Friday, December 1, 2017

November Reads

The Red Tree by Caitlín R. Kiernan
The Red Knight by Miles Cameron
Winter by Ali Smith
The Murders of Molly Southbourne by Tade Thompson
The Red Threads of Fortune by J. Y. Yang
Beneath by Kristi DeMeester

I read Kiernan's Agents of Dreamland back in August, in my "Part Two," which I never finished writing (I should do that) and I loved it: a stellar mixture of New Weird and Lovecraft homage and metafiction without being annoying about it. The Red Tree is more of the same, but longer, and more focused. The metafictional elements are woven into the text with skill, always far from the border of annoying self-awareness. While the horror elements of the novel didn't quite work for me as much as I wanted them too, I'm not convinced the novel is as interested in horror as its subject would have the reader believe. By which I mean, the novel feels more motivated by the tragedy and self-destruction of art than it does by eldritch horrors. This worked for me because the characters are really well drawn and the pain of writing is depicted with such a delicate and convincing touch. I loved this book and if it had leaned on the horror just a smidge more I might call it perfect. Not a slight against the novel as it had different ambitions, but more a preference on my part.

With The Red Knight, I try more fantasy fiction. I've been inspired to read a bit more in the genre thanks to playing Skyrim, the Betheseda video game (into which I've sunk countless hours). Cameron's series appealed to me because, and I'll be honest here, the cover design and the design of the physical object itself. My copy has a flapped cover, a deckle edge, a typeface for the title I'm inclined to like, and teeny tiny text set in another typeface I like. I had heard from a work colleague that the medieval warfare and combat were very realistic (the author is an enthusiastic reenactor) and exciting. Plus, the series is only 5 books long, with no individual title being more than 650 pages. I've abandoned Steven Erikson's magisterial Deadhouse Gates because it's just too damn long and too damn distant. I'd like to go back to it, but in the meantime, Cameron's just-finished series beckoned to me. While the cornucopia of medieval minutiae can be a bit wearing, the pacing is terrific, bounding ahead with its polyphonic narratives, but knowing well when to take a breath and demonstrate the humanity of its characters.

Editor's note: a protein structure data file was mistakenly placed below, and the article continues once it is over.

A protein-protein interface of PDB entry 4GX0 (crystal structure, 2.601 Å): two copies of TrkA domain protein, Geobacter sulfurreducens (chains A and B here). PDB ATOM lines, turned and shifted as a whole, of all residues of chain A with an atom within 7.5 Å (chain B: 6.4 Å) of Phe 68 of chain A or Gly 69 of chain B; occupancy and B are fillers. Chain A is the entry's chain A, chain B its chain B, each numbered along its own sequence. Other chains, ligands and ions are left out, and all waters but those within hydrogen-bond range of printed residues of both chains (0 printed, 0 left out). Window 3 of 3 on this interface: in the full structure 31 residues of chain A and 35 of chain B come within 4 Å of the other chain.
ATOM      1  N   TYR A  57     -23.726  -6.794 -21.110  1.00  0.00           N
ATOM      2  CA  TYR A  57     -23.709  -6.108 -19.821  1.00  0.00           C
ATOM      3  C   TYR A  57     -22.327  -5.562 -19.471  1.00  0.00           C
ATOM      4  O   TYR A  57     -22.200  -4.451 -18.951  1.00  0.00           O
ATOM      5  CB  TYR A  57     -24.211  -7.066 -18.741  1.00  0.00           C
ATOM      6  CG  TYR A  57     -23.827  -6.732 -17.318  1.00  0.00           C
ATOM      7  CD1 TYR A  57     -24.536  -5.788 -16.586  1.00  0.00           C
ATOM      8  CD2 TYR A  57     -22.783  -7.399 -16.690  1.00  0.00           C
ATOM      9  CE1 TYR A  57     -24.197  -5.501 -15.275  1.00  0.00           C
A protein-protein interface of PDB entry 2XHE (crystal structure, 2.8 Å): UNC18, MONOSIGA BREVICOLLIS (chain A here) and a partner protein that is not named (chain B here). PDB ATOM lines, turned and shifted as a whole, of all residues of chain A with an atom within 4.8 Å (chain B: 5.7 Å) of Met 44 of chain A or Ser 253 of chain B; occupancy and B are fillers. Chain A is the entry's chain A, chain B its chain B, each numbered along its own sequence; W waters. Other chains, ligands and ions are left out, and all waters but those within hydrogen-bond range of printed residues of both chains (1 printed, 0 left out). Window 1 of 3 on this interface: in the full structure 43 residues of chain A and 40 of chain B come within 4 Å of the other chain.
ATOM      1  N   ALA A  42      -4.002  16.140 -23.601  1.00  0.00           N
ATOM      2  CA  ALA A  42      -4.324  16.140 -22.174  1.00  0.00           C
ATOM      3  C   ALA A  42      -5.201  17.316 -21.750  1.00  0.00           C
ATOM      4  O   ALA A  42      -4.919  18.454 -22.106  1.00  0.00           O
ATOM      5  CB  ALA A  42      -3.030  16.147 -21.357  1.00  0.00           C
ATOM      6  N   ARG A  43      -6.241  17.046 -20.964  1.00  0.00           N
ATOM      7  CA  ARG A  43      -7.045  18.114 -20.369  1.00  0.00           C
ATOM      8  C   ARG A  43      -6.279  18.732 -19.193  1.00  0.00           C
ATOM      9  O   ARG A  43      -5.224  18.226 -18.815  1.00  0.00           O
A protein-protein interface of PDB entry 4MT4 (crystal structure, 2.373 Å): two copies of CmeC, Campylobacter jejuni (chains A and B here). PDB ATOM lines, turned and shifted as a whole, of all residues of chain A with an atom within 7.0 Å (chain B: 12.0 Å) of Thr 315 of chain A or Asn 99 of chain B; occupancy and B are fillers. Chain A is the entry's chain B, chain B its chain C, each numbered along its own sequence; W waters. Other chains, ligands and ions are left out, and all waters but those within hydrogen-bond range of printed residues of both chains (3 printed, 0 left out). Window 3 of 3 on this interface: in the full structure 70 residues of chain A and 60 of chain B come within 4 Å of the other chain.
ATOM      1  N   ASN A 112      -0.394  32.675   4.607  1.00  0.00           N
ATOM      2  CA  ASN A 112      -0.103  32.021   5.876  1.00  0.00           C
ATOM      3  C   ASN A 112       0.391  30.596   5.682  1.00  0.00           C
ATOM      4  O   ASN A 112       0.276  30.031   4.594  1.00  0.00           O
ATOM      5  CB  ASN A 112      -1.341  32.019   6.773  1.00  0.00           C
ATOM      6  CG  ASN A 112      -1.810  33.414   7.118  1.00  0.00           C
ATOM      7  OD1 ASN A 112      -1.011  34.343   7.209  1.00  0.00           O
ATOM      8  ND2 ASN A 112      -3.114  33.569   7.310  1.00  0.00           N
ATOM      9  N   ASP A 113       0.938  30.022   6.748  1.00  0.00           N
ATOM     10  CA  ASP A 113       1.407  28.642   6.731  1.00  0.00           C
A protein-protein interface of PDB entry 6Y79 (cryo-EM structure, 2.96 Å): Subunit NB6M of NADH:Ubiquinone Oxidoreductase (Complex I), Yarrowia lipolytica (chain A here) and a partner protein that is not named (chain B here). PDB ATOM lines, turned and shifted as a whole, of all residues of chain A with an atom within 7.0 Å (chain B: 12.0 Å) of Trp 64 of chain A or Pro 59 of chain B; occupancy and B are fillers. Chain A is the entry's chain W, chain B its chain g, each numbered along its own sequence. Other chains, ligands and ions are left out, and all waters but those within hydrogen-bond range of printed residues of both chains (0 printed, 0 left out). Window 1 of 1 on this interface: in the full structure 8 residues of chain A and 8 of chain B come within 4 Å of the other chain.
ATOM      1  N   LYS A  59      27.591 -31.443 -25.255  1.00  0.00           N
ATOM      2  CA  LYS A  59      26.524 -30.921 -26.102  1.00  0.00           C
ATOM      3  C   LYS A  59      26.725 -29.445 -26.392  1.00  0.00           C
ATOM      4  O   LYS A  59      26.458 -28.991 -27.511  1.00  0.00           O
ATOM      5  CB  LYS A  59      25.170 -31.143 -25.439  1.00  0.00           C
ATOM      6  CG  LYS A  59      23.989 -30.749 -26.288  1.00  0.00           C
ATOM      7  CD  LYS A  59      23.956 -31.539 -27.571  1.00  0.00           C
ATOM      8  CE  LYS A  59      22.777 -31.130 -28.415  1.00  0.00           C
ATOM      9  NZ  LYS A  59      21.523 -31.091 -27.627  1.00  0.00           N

Something that sticks in my craw about The Red Knight though is the problem sitting at the heart of Lord of the Rings as well: the white Europeans are united against an impossibly large horde of uncivilized wild creatures. One of these creatures' name ends in "khan" which is obviously a problem. Cameron problematizes the simple dichotomy which is a staple of epic fantasy by having the creatures not be invading hordes but part of the very fabric of nature. In fact, the Wild, as the text dubs them, have been part of the land since before the arrival of man. Humanity has been encroaching on the Wild's borders, which is an interesting and discursively productive flip of the usual script.

Cameron's worldbuilding might be of interest to academic folks if only because at first glance, the world he's created seems enormously unimaginative: Christianity is the main religion, the French are called Galles, the Nordic folk are called Nordikon or something like that, and everything seems so faithfully transposed from medieval England as to be mind-numbing. Yet, there are glimpses past the veil of mediocrity to a fascinating world. The novel ends with the main cast meeting with a psychic avatar of a dragon the size of a castle who gifts them tools they'll no doubt use in the second book. There's a hint, just a hint, that maybe the cosmology of gods in this world is more complicated than the humans believe. Which intrigues me. I look forward to reading the next book.